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5 Hot Neuroscience Innovations Changing Healthcare Right Now


Ann Romney, Global Ambassador for the Ann Romney Center for Neurological Diseases at Brigham and Women’s Hospital, and Nancy Synderman, Chief Medical Editor, NBC News, speak at the 2015 World Medical Innovation Forum. All photos via WMIF. 

Last week’s Partners Health Care World Medical Innovation Forum (WMIF) brought together scientists and healthcare professionals from some of the country’s top hospitals and healthcare companies. The event highlighted disruptive technologies for various neurologic and psychiatric disorders including multiple sclerosis, Alzheimer’s disease, Parkinson’s disease, depression, schizophrenia, autism, stroke and sleep disorders.

From April 27-29, 2015, we spent time listening to inspired ideas for innovating in neuroscience. Here are five ideas that could have the potential to change healthcare as we know it:


Small implantable electronic devices, or “electroceuticals,” hold tremendous promise for treating disorders ranging from rheumatoid arthritis to obesity. Nerves communicate with organs using electrical signals, and electroceuticals are designed to mimic those signals when the communication goes awry.

“Imagine a grain of rice-sized device that will attach onto a nerve that contacts the spleen or the lung, and then detects a pattern” said Dr. Kristoffer Famm, head of Bioelectrics at GlaxoSmithKline. That device will then be able to determine when a pattern becomes pathological and intervene to reestablish the proper pattern of neuronal firing.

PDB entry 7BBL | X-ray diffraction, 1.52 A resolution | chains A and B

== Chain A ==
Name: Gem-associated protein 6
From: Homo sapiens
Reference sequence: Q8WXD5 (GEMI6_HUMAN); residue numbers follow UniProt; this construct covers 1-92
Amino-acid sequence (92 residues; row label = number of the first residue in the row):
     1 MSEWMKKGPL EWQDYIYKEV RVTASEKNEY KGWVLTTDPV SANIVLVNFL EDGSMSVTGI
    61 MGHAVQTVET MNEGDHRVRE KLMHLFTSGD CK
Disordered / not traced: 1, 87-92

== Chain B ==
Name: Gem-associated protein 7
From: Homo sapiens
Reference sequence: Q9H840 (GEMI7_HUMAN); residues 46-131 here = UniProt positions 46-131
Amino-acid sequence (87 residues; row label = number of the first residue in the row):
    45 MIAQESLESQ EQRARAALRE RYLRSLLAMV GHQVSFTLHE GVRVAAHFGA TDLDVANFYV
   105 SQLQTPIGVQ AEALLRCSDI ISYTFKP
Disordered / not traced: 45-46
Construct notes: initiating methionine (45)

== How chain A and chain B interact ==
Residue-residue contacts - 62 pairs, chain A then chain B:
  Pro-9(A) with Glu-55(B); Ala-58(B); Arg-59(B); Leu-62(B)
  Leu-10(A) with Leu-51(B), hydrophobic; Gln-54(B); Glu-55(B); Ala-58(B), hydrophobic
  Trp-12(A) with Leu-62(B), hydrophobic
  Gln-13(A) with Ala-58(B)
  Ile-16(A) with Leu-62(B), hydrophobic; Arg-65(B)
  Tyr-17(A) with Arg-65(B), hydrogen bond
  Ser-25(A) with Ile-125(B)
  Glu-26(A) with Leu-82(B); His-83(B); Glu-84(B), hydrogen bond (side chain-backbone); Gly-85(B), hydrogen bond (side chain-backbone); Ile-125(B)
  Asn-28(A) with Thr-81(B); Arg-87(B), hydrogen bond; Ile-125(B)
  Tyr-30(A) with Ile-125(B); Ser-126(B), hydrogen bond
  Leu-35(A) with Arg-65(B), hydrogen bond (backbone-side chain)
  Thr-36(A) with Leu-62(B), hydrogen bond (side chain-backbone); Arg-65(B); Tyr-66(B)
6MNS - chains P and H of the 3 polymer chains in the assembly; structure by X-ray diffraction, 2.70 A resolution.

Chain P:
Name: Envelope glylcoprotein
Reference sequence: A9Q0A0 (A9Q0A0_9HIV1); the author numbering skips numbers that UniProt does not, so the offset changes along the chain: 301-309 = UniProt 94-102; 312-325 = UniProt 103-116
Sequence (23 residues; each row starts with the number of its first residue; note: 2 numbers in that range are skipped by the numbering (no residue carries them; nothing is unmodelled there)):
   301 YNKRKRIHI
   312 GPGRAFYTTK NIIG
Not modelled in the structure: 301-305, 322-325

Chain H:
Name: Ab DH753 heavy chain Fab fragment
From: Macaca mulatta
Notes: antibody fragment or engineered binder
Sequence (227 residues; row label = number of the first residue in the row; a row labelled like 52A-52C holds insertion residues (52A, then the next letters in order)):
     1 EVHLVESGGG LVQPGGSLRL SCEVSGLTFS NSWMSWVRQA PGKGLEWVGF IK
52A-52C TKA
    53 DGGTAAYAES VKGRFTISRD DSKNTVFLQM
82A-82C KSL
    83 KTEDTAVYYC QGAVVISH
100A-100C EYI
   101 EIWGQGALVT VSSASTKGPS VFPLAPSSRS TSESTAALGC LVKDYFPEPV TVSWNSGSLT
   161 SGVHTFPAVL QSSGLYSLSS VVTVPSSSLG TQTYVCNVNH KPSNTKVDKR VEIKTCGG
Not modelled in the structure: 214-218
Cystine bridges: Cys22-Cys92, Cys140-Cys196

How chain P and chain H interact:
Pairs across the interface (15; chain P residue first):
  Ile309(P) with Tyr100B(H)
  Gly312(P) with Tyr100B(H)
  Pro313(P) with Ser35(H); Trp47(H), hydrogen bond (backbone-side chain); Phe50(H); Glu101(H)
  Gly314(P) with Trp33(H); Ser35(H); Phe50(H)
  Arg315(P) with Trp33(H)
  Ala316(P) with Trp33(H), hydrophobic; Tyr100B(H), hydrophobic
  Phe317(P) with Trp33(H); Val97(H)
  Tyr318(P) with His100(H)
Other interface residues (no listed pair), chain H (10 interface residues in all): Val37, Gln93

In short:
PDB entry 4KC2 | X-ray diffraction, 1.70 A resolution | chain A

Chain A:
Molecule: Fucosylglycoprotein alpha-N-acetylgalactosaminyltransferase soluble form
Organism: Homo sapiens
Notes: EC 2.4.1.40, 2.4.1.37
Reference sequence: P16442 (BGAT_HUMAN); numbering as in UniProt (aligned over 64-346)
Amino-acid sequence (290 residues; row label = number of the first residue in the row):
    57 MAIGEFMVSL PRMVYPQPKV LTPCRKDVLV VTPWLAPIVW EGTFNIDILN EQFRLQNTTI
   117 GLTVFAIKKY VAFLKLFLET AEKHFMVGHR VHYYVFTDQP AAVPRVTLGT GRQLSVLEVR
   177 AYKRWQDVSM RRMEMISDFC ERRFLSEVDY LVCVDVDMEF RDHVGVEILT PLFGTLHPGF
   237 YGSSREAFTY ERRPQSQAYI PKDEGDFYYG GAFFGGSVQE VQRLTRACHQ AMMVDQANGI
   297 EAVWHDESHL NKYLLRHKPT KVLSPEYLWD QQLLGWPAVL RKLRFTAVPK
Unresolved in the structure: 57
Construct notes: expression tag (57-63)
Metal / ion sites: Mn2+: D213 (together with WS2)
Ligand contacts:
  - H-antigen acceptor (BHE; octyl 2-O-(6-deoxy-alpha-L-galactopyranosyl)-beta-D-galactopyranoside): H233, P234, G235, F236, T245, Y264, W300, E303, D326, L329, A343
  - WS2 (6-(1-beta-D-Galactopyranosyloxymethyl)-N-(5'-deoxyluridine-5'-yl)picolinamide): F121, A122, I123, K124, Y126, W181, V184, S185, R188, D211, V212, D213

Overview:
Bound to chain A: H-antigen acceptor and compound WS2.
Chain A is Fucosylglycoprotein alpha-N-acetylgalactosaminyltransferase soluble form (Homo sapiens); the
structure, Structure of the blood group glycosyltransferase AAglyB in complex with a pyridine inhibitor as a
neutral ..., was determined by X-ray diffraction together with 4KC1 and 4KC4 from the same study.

One of the key advantages of electroceuticals over traditional drugs is specificity. While taking an oral medication will expose the whole body to a given chemical and has the potential to cause various side effects, electroceuticals are not subject to these issues.

“Bioelectronic medicines can be extremely specific,” said Famm. “You have the power of spatial and temporal precision.” These devices only stimulate adjacent neurons, and as a result, Famm considers electroceuticals “a different axis of intervention.”

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Lea Hachigian

Lea Hachigian

    Lea is a PhD student at MIT studying molecular and cellular neuroscience. She is interested in translational disease research and is currently examining the role of neuronal identity in Huntington's Disease. Lea graduated from Harvard with an AB in neurobiology and has interned with biotech startups in neuropharmacology and biomedical engineering.

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